Consume - Android app

Consume was part of my University final project, to help users understand their smartphone and tablet app usage. Features of the app:

  • The app is free and has no advertising.
  • Quickly and easily understand what apps you are using the most over the last 7 days.
  • Measure how many times you have opened an app, when it was last opened, and how long you have used the app for.
  • See how long you have used your device over the course of the day/week.
  • Export your usage data to CSV and JSON.
  • Export your application data for installed/system/all apps to JSON.
Consume app
Consume app for Android

About the project

Technology is deeply involved in modern day society to the extent that we are becoming increasingly dependent on it in both our personal and working lives.

We are spending more time using technology, however it is important that to understand why we are using it for longer, its effect on our health (both physically and mentally), and the impact this may have on our lives.

Mobile addiction can be considered a form of psychological dependency to not only smartphones, but other kinds of technologies. Some of the behaviours shown in mobile addicts were similar to those affected by other addictions such as gambling and drug/substance abuse, however due to this addiction being of a non-chemical nature, it is categorised as a behavioural addiction.

In certain countries, mobile addiction has become a growing concern, that governments have started making changes in the efforts to reduce its effects on citizens, with countries like South Korea opening web addiction treatment clinics, France banning mobile phones in classrooms, now that children as young as three are affected.


The aim is to understand how people use their smartphones and tablets, why are certain apps more addictive then others, and how technology has changed over the years to become what it is today.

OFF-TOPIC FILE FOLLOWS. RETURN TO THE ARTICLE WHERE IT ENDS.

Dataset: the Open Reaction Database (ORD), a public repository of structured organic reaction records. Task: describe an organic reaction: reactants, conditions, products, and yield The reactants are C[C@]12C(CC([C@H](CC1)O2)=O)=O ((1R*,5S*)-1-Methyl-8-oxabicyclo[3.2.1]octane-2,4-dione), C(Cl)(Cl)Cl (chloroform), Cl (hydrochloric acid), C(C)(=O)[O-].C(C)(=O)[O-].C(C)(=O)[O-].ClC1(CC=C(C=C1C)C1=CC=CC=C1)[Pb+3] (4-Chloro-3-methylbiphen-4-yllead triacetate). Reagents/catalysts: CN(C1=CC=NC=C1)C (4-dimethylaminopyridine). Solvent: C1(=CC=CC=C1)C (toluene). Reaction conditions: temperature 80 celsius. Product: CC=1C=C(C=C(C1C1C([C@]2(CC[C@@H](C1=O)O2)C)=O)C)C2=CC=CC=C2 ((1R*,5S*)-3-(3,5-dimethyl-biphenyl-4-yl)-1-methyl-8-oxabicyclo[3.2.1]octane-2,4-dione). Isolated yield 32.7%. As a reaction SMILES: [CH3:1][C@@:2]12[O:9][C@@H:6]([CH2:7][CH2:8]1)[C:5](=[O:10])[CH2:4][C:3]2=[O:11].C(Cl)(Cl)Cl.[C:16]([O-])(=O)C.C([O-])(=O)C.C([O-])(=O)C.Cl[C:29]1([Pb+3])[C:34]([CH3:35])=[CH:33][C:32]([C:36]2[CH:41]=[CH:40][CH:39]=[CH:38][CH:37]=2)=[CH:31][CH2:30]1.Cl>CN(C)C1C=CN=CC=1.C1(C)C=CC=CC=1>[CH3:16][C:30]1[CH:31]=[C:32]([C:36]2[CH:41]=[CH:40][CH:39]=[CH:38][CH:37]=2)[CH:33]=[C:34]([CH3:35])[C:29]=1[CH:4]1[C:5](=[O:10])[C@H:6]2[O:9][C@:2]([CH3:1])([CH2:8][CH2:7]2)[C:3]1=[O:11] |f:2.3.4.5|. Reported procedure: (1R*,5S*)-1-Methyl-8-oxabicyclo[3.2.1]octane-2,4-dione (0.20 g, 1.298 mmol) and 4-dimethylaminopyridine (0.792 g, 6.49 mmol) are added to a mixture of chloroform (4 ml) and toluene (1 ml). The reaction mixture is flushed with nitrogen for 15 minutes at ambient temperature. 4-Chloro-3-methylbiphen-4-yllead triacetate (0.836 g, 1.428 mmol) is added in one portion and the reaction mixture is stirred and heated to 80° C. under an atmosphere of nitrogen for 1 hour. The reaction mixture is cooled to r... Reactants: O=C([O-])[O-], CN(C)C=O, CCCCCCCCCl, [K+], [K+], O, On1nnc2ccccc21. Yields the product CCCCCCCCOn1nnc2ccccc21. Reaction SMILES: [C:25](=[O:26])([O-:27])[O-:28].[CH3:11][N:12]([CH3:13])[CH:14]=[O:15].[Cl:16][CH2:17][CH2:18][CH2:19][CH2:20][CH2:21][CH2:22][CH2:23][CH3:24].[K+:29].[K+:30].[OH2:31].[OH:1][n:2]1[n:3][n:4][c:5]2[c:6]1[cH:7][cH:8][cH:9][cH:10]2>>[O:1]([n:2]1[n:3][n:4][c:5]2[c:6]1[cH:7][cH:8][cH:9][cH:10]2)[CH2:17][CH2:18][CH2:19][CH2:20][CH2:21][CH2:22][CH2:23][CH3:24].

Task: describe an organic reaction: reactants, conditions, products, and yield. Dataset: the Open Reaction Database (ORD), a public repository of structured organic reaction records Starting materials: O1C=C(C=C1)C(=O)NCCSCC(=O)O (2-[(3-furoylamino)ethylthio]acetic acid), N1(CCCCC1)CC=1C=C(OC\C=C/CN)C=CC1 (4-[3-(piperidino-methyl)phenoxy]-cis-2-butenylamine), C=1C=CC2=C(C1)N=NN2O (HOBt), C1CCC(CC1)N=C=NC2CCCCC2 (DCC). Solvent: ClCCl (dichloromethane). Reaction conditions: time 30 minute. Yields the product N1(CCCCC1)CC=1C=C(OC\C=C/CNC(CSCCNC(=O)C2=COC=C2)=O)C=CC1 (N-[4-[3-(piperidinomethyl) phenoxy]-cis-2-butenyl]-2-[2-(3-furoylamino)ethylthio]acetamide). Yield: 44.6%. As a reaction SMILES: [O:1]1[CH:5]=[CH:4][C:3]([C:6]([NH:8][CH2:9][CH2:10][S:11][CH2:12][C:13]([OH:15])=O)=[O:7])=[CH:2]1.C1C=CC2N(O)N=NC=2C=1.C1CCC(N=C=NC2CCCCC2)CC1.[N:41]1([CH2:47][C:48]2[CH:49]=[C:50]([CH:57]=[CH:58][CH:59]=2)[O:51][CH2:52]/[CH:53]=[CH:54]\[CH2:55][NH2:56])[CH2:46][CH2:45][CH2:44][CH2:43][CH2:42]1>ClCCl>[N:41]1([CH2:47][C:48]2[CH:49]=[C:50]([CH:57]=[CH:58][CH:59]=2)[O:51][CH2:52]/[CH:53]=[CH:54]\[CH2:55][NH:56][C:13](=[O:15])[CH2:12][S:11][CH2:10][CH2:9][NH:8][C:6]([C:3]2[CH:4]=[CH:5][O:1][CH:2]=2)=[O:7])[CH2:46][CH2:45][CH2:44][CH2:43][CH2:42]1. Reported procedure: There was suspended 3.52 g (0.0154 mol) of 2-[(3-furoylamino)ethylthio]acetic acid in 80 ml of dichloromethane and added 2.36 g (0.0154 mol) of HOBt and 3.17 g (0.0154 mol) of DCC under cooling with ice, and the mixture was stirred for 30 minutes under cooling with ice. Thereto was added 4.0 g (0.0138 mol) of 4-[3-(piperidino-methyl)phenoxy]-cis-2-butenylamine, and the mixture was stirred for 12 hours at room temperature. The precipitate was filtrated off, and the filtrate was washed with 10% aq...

The goal is not to solve the root causes of mobile addiction, or to diagnose dependent users to having an issue, but to help them make sense of their usage and to measure time spent on their technology.

After providing the user with their data, it is down to them to act upon the results, should they choose to do so.

Findings from data collection

To measure how people use their device, usage data was collected (in the background) by the app from consenting participants for a period of 29 days. During that time, 75 days’ worth of data was collected from participants (n=3). Data was collected between dates, 19th March – 17th April 2018. There were six active app users, three whom chose to remain participants, and others opting-out. Participants collectively spent 501.24 hours using 117 different apps.

The following outlines some of the data collection findings:

  • Apps were opened a total 22,698 times
  • Data showed that participants used their device the most between 4:00 PM – 10:00 PM, followed by midday, then the early hours of morning ~5:00 AM.
  • Participants used their device the most during weekends, with usage on Monday and Tuesday still high.
  • Participants check their device an average of 156 times per day (6.64 hours usage), and 206 on weekends (7.66 hours).
  • On a given day, participants opened apps on average 308 times, reaching 337 on weekends.
  • Participants averaged 23 opens on Social Media apps.
  • Participants are expected to spend on average 27% of the year on their device, with more dependent spending over 33%.

Project status

I have decided to stop supporting this project for the following reasons:

  1. Lack of users.
  2. A couple of months after publishing this app, Google developed Digital Wellbeing which offers more features and is more accurate than this app. They have also made their app more effective by using API’s that are not available to the public, which feels like an unfair advantage.

App has been unpublished from the Google Play store as it is no longer being supported. I would like to thank the users who consented to data collection, and those who took part during the questionnaire.